Virgin kills off mobile TV service

Link: Virgin pulls the plug on mobile video | The Register

Virgin Mobile have announced plans to pull the plug on their mobile TV service early next year. The service, in partnership with BT Movio, was launched in a blaze of publicity featuring ex-Baywatch babe Pamela Anderson. Since then, apparently only 10,000 Lobster 700TV handsets have been sold by January 2007 – which put the future of the service into doubt even then.

Virgin Mobile and BT Movio’s service used DMB technology, which in turn relied on bandwidth on GCap Media’s national DAB digital radio multiplex. Although BT’s contract with GCap runs until 9th June 2008, Virgin have advised that they’ll be canning the service shortly after the end of January 2008.

The news comes just weeks after the European Union chose DVB-H (an adaptation of the existing DVB-T terrestrial digital TV technology) as the standard for mobile TV in its member countries. However this is still a broadcast-based one to many solution – and does not, like the Virgin/BT service, provide video on demand services.

Commenting on the news, Bruce Renny from streaming mobile TV experts ROK TV said: “Expectations for the commercial uptake of full-length broadcast TV on mobiles as subscription services are over-optimistic and the demise of Virgin’s mobile TV service reflects that. After all, why pay a subscription fee to receive the same TV content on your mobile that you already get at home? Particularly when people don’t watch TV on mobiles for more than a few minutes at a time.”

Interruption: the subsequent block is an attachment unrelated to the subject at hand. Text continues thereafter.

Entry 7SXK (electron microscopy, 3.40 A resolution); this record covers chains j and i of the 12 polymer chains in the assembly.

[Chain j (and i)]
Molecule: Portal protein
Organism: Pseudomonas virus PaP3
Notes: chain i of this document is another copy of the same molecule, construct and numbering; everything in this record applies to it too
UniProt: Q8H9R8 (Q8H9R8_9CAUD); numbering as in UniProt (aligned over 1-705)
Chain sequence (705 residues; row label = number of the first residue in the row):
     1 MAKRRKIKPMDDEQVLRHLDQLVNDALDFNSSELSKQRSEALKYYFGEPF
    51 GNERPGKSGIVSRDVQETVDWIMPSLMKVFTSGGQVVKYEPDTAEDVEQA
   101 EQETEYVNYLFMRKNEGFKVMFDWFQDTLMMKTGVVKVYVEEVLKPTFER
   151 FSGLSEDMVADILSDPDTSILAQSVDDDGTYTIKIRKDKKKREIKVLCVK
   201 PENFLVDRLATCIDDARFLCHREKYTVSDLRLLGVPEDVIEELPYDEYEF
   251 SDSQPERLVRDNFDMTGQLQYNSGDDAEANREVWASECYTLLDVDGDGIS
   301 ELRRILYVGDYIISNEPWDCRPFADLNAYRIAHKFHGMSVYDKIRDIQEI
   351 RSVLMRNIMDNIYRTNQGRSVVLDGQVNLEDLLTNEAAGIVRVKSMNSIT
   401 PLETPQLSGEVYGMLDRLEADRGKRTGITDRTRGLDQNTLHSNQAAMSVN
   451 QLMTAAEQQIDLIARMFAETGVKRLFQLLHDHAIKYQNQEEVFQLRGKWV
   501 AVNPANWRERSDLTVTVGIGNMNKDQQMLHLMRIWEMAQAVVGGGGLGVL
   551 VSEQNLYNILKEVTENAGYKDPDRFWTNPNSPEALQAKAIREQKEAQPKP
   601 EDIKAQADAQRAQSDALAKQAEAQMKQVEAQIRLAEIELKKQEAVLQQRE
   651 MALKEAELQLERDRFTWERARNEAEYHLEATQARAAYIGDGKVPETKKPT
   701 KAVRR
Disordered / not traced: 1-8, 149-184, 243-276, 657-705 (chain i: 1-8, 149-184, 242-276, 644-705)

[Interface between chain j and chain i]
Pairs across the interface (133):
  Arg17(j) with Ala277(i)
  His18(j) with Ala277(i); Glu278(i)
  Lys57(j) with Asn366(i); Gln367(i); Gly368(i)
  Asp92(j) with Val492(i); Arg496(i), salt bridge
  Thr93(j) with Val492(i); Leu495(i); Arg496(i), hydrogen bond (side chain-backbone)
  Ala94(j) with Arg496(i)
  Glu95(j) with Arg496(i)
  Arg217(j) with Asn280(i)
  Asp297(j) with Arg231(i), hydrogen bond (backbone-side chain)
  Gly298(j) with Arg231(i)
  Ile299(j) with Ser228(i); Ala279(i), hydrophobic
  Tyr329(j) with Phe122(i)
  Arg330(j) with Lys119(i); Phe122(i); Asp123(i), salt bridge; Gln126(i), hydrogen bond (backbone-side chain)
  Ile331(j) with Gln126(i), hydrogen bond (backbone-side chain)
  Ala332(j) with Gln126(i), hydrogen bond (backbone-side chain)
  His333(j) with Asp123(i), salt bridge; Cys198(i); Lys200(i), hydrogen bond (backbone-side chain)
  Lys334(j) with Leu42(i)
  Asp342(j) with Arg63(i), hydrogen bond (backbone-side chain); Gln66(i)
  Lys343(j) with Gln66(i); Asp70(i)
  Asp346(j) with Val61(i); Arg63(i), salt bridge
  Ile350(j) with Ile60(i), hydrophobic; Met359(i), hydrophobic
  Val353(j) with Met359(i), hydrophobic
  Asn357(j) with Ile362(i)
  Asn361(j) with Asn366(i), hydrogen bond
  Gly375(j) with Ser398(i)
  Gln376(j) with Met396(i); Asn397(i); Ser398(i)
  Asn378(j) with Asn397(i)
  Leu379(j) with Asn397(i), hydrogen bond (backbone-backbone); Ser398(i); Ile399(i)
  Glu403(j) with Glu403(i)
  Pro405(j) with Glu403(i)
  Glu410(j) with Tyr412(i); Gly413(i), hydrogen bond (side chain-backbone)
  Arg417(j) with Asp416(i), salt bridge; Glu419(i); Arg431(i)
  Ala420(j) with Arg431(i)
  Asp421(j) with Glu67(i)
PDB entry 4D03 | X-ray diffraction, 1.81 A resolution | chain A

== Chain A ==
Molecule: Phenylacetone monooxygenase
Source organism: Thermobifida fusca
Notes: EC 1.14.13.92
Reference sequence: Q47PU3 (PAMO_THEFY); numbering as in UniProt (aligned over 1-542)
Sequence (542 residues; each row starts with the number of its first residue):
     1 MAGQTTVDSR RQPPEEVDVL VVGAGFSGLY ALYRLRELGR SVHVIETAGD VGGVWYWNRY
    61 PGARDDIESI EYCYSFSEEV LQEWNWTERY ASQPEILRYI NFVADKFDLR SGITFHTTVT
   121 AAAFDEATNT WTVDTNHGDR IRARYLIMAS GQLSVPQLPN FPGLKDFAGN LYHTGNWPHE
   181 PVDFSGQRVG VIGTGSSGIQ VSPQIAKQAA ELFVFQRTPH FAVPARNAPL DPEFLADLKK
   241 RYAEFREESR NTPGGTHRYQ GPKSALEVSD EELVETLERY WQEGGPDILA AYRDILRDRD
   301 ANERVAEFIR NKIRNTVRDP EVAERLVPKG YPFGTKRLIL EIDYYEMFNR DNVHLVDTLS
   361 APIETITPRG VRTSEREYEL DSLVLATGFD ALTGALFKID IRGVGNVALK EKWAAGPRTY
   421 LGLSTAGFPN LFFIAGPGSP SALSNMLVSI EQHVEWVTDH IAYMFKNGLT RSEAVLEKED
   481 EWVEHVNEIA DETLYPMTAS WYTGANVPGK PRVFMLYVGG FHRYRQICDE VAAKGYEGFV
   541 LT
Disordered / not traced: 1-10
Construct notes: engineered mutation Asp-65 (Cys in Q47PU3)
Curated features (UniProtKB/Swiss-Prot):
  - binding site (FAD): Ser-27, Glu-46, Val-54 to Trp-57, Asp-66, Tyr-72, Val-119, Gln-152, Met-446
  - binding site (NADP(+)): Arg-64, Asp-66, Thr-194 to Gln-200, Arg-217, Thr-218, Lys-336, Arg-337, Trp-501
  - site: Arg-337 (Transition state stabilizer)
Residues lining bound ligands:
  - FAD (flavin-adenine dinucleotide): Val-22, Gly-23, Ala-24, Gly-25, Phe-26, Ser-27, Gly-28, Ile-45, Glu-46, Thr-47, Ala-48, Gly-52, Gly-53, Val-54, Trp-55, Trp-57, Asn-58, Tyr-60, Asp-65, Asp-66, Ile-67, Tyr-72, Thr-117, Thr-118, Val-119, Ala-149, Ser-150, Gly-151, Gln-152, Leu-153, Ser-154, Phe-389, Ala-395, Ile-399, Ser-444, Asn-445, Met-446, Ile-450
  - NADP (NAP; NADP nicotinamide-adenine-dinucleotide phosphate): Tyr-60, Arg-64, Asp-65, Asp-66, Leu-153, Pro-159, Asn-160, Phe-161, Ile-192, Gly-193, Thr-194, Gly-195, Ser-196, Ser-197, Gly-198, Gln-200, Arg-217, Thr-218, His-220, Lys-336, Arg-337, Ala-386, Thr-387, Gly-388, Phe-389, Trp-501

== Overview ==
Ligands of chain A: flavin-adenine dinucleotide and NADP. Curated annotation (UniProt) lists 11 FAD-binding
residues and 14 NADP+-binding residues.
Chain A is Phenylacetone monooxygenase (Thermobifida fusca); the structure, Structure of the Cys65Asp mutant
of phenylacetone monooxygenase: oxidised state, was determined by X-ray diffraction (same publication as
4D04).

“Most mobile TV viewing is for just a few minutes. To be commercially successful, you have to provide a combination of live news, sports updates and video-on-demand made-for-mobile content which is instantly engaging. Simply broadcasting linear TV to mobiles is not the answer.”

2 replies on “Virgin kills off mobile TV service”

The BT Movio service didn’t use DMB, but used a proprietary implementation using a combination of IP streaming, Microsoft Windows Media and Microsoft DRM. The commitment to Microsoft technologies extended into the Lobster handset, which had to be based on Microsoft Windows Mobile, and using HTC for manufacturing. Ultimately, the restricted choice of a single Windows Mobile handset (which was quite bulky) probably impacted very heavily on uptake of the service.

In contrast, DMB (which is also based on the DAB system) has quite a wide range of attractive mobile phones from manufacturers like LG and Samsung, as well as hand-held media devices from manufacturers like iRiver. DMB is the standardised implementation of Mobile TV on the DAB/Eureka 147 platform.

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